How VR and AR can solve business problems in multiple industries

Virtual reality (VR) and augmented reality (AR) are touching every facet of consumer life. If you want to get in shape, you can strap on a headset, hop on a bike and pedal through another world. 360 video can take you from the stadium to the race circuit, and you can tour the streets of a new locale before ever booking your plane ticket. New technologies like Samsung Odyssey equipped with built-in screens and audio feedback can create digital environments that consumers can fall into and interact with.

While consumers embrace these inventions, corporations are often slower to adopt and adapt. For enterprises trying but struggling to integrate, here are a few ways VR and AR can solve business problems across industries:

Inspecting Locations Abroad

Imagine you own a manufacturing company. You need to inspect one of your warehouses. The problem is you are headquartered in Boston, and the warehouse is in Rio de Janeiro. Manufacturers who operate on a national or global scale grapple with this issue all the time. Traveling to facilities for inspections costs companies thousands of dollars.

VR offers manufacturers mobility. By replicating the warehouse environment virtually, companies save travel costs by examining facilities remotely from a central location.

VR also brings benefits to the factory floor. Managers can use VR to train new employees before putting them on the production line. VR training exercises simulate what you see and hear inside a factory. When new hires transition from training to the production line, the environment feels familiar. This familiarity offsets the risk of injury and mistakes thereby improving safety and productivity.

Let’s say you want to integrate a new piece of machinery into your facility. Using AR, you could upload the dimensions of the equipment and create an image of how it will look inside your facility. These images allow you to validate that the equipment will fit inside your plant, or inform you of any modifications you need to make for the installation.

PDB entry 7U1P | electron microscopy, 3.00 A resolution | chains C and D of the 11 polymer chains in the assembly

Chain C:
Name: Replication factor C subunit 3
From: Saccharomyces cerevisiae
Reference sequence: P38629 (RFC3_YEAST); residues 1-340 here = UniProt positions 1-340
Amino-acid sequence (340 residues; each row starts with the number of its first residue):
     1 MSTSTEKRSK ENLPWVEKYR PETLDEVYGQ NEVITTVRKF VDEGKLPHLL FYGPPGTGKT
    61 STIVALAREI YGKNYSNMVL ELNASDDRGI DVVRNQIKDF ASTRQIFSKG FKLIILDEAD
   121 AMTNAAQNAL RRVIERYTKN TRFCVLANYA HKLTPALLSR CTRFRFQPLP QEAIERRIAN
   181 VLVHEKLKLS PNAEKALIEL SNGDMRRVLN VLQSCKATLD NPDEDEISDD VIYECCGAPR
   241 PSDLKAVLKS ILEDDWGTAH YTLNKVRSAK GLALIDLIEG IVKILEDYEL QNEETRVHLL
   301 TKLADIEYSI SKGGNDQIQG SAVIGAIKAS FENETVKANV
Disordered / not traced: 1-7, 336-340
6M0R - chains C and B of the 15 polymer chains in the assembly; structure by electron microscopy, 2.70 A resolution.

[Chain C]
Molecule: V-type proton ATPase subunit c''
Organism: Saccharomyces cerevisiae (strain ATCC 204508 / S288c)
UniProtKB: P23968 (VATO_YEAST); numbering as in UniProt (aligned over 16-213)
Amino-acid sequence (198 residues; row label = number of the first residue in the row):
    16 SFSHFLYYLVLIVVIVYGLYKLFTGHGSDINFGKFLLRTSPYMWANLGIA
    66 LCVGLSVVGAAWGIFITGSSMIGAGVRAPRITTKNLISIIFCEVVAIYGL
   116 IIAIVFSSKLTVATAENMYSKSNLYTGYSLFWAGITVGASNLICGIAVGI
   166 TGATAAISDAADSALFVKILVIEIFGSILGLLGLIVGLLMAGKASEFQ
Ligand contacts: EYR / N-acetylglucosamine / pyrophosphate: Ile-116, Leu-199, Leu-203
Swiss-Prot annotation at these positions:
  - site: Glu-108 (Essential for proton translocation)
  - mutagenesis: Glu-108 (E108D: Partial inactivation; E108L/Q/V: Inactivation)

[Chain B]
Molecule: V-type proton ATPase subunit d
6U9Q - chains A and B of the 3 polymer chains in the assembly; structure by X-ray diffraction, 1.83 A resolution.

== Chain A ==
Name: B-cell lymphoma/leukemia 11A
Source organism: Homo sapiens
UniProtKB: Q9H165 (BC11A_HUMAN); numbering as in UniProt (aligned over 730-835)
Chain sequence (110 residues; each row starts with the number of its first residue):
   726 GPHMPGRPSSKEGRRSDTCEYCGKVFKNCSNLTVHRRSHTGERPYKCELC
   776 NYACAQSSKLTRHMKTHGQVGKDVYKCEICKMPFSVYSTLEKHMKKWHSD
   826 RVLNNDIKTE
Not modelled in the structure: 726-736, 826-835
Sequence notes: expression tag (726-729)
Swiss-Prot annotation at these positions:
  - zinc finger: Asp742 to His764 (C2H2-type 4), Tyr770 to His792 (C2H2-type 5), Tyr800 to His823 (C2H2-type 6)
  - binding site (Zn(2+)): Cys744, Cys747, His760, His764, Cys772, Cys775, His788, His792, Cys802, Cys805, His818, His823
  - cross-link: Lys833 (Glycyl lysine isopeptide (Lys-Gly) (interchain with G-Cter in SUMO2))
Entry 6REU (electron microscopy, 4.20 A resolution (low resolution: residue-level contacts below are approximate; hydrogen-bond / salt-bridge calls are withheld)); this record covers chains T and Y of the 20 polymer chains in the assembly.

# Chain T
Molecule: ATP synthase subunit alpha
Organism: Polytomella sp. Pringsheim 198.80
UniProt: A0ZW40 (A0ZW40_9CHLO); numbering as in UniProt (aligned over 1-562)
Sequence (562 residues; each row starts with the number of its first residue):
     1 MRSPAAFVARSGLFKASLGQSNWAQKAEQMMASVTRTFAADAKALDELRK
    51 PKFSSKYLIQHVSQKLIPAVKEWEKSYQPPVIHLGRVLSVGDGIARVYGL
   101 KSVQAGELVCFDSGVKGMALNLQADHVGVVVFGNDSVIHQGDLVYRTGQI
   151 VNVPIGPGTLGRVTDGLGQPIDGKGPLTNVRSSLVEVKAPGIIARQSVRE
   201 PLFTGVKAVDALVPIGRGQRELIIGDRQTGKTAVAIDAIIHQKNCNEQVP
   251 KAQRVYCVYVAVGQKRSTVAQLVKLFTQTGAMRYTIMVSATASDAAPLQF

Customization Before Construction

What if you are a real estate agent hoping to sell a prospective homebuyer, but the model home hasn’t been built yet? Developers in the United States now conduct VR and AR walkthroughs of model homes that do not physically exist.

These experiences put power into the hands of consumers. Using VR and AR-based applications, buyers can hold a smartphone or tablet like the Galaxy S9 or the Galaxy Tab Active2 to move through a simulated home. As they interact with the space, they can preview different flooring, cabinetry and wall colors in the process enabling them to envision and customize their home ahead of construction.

A Healthy Alternative

Opioid abuse is a huge problem facing healthcare in the United States. Critics believe the drug is overprescribed. What if VR and AR could provide a drug-free alternative to opioids for pain management?

Studies conducted in university and private hospitals show VR therapy lowers self-reported pain scores. Researchers believe VR can provide an immersive getaway for patients undergoing chemotherapy, dialysis and other painful and uncomfortable treatments both inside and outside the hospital.

Although AR is still in its conceptualization face, the chance that these technologies can help is extremely encouraging for patients suffering from chronic and severe pain. While consumer applications continue to drive the future of AR and VR, we expect to see enterprises examining these use cases and leveraging ways they can impact their own businesses.

What use cases of AR and VR are disrupting the way your industry operates? Let us know by tweeting us at @SamsungSDSA.

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